In his characteristically ebullient style, Ole Nydahl has rhapsodized on his time at Rumtek during the time of the sixteenth Karmapa: "Actually, if anything was ever holy, it was Rumtek. I can tell you that on the way to Rumtek, you would often have two black birds flying in front of you the whole way; they would stop till you came closer and then they would fly on again. Your dreams would be prophetic, there would be a blessing there, there would be a power there that you cannot express in words. You would come in, you would see H.R the sixteenth Karmapa. You would see a man who could laugh so that you could hear it five houses away. You'd see a house of power, something you'd never seen before." 
In 1983, in his capacity as regent of the Karmapa's administration and after consulting with Kalu Rinpoche, an elderly and venerated lama of the Karma Kagyu, Shamar gave Ole the title of "lama." By this time, the Nydahls had founded dozens of dharma centers and Ole was busy giving presentations to large audiences in his native Denmark and in neighboring West Germany. But Shamar was not close to Ole during this period, and he often criticized the Dane for his habit of giving "blessings" by touching the tops of students' heads, a practice traditionally reserved for only the highest lamas.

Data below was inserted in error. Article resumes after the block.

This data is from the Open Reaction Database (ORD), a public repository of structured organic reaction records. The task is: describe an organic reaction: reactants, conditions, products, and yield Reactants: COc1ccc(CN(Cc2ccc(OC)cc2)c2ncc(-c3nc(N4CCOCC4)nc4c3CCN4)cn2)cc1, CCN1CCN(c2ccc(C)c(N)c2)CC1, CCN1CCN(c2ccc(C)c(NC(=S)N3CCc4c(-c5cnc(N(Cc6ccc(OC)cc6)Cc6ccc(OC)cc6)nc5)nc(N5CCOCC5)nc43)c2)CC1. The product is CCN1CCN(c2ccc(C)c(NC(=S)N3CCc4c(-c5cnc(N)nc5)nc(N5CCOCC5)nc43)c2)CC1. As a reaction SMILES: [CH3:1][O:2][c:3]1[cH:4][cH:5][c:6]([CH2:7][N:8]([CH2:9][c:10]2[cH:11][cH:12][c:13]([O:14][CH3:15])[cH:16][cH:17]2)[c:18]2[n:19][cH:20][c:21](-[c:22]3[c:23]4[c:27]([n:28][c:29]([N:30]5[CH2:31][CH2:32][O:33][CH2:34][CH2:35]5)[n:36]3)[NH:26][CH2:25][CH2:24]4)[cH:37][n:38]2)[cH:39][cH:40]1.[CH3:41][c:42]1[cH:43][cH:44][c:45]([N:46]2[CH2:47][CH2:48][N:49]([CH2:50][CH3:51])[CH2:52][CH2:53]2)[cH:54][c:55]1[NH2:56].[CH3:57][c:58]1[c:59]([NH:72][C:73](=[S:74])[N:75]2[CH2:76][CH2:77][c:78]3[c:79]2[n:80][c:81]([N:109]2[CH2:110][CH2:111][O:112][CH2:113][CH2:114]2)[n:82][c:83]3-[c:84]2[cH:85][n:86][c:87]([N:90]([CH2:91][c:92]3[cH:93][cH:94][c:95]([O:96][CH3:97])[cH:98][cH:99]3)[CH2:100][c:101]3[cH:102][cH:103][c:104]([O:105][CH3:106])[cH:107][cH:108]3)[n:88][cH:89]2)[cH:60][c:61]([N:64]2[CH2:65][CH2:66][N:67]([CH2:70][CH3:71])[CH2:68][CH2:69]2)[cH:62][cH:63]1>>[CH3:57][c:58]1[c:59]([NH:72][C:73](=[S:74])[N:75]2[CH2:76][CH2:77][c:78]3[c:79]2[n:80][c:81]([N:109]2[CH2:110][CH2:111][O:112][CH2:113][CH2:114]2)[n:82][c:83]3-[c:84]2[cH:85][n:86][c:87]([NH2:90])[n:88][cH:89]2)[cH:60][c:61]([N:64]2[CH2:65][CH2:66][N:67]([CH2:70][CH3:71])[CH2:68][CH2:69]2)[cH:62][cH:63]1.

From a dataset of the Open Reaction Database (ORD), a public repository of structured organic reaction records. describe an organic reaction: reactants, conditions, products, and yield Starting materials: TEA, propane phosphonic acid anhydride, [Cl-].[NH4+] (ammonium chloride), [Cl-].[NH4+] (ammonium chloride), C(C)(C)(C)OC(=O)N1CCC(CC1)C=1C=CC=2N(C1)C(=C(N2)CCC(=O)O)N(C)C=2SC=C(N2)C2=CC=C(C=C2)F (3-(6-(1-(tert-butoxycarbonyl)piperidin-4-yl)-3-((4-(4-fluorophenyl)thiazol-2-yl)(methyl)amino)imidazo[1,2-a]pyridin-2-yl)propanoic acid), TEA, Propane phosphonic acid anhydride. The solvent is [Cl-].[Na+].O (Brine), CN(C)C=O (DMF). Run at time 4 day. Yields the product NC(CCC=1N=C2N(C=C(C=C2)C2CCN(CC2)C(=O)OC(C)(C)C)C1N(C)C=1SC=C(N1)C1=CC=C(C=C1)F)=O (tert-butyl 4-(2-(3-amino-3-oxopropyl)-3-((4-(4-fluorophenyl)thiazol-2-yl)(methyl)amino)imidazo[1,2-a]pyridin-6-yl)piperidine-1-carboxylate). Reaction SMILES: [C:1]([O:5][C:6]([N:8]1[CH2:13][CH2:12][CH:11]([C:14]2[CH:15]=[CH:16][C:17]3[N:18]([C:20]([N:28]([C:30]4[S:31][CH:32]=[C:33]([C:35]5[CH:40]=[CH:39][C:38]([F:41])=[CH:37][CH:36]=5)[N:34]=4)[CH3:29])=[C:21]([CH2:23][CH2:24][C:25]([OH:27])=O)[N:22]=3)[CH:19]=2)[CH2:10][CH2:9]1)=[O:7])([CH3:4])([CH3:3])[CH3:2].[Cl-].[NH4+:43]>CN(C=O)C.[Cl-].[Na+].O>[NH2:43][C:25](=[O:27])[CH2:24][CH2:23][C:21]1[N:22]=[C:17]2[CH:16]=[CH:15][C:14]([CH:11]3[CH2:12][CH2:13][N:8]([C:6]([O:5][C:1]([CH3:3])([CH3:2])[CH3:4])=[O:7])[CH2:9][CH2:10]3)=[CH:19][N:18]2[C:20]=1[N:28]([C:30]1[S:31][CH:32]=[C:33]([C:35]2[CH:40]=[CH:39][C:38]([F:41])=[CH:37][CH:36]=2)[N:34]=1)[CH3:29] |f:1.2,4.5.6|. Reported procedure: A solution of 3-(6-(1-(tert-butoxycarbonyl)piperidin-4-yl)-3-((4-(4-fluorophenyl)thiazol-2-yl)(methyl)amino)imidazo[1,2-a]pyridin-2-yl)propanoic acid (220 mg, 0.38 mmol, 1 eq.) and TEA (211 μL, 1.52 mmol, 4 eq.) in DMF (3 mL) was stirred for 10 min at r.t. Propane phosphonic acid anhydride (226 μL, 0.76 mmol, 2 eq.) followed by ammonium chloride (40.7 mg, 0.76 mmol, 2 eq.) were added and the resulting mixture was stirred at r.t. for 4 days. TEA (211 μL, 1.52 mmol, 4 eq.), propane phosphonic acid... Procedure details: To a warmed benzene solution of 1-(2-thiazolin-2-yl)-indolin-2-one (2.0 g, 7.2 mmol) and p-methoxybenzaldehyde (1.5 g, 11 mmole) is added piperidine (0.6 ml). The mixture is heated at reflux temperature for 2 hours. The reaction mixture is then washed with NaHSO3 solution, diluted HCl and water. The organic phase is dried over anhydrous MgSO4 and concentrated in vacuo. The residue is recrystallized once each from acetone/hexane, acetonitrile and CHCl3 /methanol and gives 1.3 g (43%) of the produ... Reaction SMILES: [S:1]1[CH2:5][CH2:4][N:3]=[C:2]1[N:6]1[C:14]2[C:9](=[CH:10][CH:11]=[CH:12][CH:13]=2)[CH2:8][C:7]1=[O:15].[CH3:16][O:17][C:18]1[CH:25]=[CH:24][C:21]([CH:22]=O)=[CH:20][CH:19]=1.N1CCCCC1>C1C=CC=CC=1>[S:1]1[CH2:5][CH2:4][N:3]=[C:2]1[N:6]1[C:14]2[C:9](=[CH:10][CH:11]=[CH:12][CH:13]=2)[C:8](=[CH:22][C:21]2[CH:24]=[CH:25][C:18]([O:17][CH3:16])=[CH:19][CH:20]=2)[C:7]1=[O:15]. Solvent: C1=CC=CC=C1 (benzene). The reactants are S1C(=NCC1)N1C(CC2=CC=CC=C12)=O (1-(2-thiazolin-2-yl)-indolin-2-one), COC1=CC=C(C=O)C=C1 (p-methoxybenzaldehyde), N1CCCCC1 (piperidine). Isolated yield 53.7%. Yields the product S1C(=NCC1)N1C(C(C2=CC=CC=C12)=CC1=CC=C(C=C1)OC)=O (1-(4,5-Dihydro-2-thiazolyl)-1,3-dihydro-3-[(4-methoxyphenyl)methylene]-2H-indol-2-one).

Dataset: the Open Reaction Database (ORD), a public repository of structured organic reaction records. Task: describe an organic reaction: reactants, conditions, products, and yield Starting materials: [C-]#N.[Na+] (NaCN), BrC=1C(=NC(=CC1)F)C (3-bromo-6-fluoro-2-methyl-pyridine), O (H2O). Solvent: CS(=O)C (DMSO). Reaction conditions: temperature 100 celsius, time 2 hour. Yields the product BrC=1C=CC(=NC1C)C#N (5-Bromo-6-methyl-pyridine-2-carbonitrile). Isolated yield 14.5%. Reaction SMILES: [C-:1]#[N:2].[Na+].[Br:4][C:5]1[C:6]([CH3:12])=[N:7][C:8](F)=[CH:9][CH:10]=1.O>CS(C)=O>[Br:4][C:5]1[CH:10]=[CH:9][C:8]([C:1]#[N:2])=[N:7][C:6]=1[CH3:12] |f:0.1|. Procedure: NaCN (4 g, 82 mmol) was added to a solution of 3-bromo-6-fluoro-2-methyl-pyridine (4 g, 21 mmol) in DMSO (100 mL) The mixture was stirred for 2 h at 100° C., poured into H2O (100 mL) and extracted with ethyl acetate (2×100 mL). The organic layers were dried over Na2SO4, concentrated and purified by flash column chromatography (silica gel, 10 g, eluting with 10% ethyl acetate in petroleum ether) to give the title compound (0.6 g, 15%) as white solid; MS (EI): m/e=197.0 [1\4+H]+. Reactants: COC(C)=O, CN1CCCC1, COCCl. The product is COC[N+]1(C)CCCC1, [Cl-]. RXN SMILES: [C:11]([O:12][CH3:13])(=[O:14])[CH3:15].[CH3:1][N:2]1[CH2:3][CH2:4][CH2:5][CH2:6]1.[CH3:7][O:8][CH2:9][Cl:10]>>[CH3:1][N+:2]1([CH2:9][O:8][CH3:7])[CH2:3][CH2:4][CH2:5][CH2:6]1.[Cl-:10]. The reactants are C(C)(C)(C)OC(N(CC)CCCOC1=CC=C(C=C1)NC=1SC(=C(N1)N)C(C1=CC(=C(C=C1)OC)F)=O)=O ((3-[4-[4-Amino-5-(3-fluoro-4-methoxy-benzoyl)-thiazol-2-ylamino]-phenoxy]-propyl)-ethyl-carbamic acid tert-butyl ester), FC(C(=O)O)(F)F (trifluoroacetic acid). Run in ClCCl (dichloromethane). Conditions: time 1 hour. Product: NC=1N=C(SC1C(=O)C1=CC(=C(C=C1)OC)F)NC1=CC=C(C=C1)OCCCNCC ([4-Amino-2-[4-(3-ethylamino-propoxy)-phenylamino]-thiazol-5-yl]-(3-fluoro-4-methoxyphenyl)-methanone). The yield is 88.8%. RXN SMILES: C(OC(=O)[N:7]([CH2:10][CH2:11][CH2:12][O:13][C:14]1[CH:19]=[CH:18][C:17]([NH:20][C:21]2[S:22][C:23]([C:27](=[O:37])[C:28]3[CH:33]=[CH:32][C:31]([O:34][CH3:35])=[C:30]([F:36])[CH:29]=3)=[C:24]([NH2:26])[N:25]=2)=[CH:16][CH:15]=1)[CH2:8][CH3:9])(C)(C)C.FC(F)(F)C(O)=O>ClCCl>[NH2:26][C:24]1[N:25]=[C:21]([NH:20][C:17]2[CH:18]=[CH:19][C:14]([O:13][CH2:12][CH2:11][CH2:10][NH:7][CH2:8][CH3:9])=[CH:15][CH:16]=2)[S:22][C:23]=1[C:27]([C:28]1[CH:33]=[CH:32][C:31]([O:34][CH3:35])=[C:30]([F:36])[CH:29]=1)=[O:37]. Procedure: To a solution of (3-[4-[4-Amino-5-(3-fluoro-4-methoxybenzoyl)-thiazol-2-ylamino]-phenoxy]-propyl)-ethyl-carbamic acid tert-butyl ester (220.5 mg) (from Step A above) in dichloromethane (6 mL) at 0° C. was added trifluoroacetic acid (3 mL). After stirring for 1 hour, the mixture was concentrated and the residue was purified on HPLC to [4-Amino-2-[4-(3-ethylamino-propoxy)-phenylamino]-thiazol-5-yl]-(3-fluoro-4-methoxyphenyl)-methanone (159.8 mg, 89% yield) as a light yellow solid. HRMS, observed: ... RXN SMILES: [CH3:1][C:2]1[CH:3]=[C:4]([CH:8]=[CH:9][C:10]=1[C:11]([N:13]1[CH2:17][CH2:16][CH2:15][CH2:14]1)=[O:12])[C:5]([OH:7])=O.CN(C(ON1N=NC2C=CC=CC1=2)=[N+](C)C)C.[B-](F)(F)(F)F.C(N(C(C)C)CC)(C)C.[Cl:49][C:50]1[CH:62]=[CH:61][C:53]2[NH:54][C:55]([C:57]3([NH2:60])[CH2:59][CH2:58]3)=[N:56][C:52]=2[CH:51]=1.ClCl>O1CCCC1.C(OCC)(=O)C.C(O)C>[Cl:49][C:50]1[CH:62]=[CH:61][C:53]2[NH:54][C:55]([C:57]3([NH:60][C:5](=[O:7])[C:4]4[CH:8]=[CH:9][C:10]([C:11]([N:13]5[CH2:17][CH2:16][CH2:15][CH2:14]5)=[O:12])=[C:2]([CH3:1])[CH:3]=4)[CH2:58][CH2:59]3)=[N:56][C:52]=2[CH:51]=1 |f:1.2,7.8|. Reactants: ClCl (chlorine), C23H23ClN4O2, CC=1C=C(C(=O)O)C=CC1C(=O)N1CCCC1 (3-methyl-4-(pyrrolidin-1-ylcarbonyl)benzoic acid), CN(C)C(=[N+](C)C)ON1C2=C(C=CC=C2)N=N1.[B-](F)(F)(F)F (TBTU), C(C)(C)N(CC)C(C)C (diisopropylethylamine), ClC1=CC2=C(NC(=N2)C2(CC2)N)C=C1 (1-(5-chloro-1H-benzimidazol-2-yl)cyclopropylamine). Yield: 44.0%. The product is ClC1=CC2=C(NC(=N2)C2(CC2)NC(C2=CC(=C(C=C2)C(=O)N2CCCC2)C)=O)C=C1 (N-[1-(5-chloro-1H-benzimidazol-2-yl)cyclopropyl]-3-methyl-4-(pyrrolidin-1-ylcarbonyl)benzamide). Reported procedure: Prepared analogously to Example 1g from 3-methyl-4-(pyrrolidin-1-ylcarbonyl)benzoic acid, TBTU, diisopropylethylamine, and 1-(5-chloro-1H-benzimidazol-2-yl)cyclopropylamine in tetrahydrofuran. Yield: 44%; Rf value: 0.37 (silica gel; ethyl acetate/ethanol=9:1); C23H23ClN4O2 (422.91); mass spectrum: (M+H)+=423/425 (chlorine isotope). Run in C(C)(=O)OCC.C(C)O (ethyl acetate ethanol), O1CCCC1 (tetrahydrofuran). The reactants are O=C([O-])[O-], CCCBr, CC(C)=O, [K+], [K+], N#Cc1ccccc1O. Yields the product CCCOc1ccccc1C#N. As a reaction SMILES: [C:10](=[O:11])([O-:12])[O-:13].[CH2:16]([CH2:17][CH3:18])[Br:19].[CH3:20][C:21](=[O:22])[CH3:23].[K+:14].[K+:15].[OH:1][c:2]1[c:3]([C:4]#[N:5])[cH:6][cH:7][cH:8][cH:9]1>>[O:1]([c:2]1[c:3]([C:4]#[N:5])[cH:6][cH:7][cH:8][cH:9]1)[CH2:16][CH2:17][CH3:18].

Meanwhile, Hannah Nydahl kept a much lower profile than her husband. A tall, slim woman in her fifties, Hannah speaks half a dozen languages, including Tibetan. For three decades, she has helped Ole open dharma centers. She has also served as an interpreter for prominent lamas on foreign teaching tours, including Shamar, Jamgon Kongtrul, and Gyaltsab. Hannah contrasted her visits to Rumtek in the early seventies to her last visit there in 1995, when she tried to visit the stupa housing the ashes of the sixteenth Karmapa.